The Storied Life of A.J. Fikry by Gabrielle Zevin

This was my “book about books and reading” for Modern Mrs Darcy’s 2017 reading challenge “Reading for Fun.” It’s another tale of what happens when unexpected people come into your life and make an impact, like in A Man Called Ove, and it also happens to be about a grumpy man with a sad backstory, just like Ove. But this one is about books and a bookstore as well which make it very different. It was a sweet story.


Currently reading and next on my list…

Since Women in Translation Month is still going on until the end of August, I’m reading Ayse Kulin’s Last Train to Istanbul, translated from Turkish by John W. Baker, which has been patiently waiting on my kindle for a few months now. I am also slowly but surely making my way through Roxane Gay’s Bad Feminist: Essays for Modern Mrs Darcy’s 2017 reading challenge “Reading for Growth.” The next read for my local book club is Pachinko by Min Jin Lee which I’m really looking forward to after reading Honolulu about Korea’s picture brides of the 1910s. My Scandinavian Book Group resumes in October, and our first read is Echoes from the Dead, a crime novel by Johan Theorin translated from Swedish by Marlaine Delargy. I’ve got a great variety of books ahead of me, don’t you think?

Have you joined the Women in Translation reading event this month? Consider adding a Norwegian woman in translation to your reading list. Check out my post Norwegian Women in Translation for WITmonth for ideas.

What have you been reading lately?

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Norwegian Women in Translation for WITmonth

I’m always so surprised when I hear about something which I feel I should have known about before but didn’t. That happened recently with Women in Translation Month (WITmonth), an annual month-long reading event dedicated to promoting women writers from around the world who write in languages other than English. It takes place every August. This is right in my wheelhouse – reading, books in translation, women – how could I miss it?

WITmonth has given me incentive to dig a little deeper to find Norwegian female authors whom I may not have been aware of it. A great source of information was lists of winners of various Norwegian and Scandinavian literary awards (see end of post for list of awards). My list of Norwegian female authors is by no means an exhaustive list. In my digging, I found that many Norwegian female authors’ works in translation are not available in English (but readily available in many other languages!) or no longer in print in English.

Usually, I read my Norwegian books in Norwegian, but occasionally I make an exception. For example, sometimes the cost of getting a book in Norwegian instead of English is not warranted. Other times, if the book is written in nynorsk (New Norwegian) instead of Bokmål (Book Language), I will read it in English instead since I’m not as comfortable with nynorsk. Now, I have another reason, to support Norwegian female authors in translation and their translators.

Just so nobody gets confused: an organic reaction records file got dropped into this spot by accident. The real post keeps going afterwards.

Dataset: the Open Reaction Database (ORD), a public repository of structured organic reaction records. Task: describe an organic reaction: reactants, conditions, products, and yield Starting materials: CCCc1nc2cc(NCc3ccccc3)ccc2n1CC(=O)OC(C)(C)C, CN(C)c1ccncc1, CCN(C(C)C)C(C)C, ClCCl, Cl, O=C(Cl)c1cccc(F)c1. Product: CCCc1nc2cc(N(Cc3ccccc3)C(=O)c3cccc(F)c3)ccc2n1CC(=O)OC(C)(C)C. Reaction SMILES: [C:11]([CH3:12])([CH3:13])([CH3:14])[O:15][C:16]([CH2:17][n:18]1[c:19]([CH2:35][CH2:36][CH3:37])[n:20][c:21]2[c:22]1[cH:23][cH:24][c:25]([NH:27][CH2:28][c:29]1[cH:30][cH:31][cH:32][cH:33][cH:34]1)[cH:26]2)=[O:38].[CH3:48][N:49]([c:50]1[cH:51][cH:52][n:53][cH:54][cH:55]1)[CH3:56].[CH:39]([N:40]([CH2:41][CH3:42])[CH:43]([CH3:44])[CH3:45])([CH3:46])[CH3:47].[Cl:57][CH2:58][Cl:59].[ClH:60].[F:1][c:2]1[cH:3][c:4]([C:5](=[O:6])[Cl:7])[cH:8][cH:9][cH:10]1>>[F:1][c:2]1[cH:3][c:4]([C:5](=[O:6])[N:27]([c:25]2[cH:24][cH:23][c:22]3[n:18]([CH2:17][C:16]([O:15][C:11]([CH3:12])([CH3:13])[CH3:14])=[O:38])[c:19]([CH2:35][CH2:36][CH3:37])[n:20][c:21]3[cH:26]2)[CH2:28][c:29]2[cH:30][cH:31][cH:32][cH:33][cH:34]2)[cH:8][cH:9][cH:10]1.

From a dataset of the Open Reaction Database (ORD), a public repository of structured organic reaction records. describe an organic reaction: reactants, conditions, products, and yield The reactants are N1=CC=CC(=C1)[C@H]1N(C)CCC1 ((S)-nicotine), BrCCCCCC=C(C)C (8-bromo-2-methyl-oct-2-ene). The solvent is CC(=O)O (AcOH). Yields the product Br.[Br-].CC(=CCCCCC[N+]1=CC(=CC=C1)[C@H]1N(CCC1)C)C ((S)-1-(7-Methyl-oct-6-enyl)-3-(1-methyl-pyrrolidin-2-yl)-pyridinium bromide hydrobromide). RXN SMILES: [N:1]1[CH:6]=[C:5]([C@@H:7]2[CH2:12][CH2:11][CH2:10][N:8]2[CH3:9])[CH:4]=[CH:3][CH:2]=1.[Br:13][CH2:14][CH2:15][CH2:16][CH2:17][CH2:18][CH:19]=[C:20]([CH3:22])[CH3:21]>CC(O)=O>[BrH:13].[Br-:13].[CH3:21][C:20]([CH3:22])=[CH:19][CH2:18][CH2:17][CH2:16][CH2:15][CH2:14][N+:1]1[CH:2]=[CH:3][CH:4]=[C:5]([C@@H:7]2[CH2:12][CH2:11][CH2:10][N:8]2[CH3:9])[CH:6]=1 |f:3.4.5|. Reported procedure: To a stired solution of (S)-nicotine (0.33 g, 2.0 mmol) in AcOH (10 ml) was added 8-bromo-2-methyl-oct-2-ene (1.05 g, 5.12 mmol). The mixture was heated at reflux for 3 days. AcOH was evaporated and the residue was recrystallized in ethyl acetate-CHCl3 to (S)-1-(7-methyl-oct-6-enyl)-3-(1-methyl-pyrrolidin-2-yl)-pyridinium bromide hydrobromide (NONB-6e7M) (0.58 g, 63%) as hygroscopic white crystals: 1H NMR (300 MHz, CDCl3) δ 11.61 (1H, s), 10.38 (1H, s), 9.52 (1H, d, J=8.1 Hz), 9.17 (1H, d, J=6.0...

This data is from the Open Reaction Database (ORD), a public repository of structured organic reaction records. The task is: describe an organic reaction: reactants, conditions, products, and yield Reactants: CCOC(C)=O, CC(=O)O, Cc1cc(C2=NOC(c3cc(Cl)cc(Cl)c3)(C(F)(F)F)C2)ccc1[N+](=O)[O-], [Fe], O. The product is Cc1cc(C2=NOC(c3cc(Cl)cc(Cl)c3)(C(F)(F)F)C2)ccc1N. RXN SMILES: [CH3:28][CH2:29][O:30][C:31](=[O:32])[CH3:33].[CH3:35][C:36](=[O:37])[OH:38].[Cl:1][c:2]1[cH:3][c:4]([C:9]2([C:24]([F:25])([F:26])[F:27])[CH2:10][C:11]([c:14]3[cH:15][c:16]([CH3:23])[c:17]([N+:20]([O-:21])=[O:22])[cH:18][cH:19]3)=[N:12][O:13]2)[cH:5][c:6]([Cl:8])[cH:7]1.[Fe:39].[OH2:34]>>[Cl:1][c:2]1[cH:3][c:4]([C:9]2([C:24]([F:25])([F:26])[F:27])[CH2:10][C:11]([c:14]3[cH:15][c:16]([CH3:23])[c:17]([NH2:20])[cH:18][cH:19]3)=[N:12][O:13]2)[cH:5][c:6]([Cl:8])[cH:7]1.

Many of these authors I’ve already heard about, some I’ve already read, others were already on my TBR list, many were new to me. I’d love to hear your thoughts on these authors.


Andersen, Merete Morken

Andersen is a contemporary Norwegian writer. Her novel Hav av tid, a psychological drama about a long-divorced couple who reunite after a family tragedy, received the Norwegian Critics Prize for Literature 2002. In 2004, it was published in English as Oceans of Time translated by Barbara J. Haveland.

Drangsholt, J.S.

Drangsholt has the unique distinction of the being the first Norwegian author for whom the world rights to a book were bought by Amazon. The Marvelous Misadventures of Ingrid Winter translated by Tara F. Chace was released in January 2017. The second book in the series, Winter in Wonderland also translated by Tara F. Chace, is set to be released February 1, 2018. Drangsholt writes about the neurotic and quirky academic and mother-of-three Ingrid Winter. Interesting note: The movie rights to the first book were obtained by a Norwegian comedian and actress before the book was even published.

Fossum, Karin

Fossum is considered the “Norwegian Queen of Crime.” She is best known for her Inspector Sejer Mysteries, a 12-book series about Detective Konrad Sejer, a middle-aged, mild-mannered, and likeable detective. The first book was published in 1995 in Norway, but English readers weren’t introduced to the detective until 2002. Fossum has received many respected Scandinavian awards for her books over the years, and book #5, The Indian Bride translated by Charlotte Barslund, received Los Angeles Times’ Mystery Prize in 2007. The latest in the series, Hell Fire translated by Kari Dickson, will be released in paperback August 15, 2017.


Hjorth, Vigdis

Hjorth has received numerous prestigious Norwegian literary awards and been translated to many other languages, but her novel A House in Norway (Et norsk hus, 2015) translated by Charlotte Barslund is so far the only one released in English (2017). It’s about “a woman’s struggle to reconcile the desire to be tolerant and altruistic with the imperative need for creative and personal space.” When a divorced textile artist rents out an apartment in her house to a Polish family, “her unconscious assumptions and her self-image as a good feminist and an open-minded liberal are challenged.”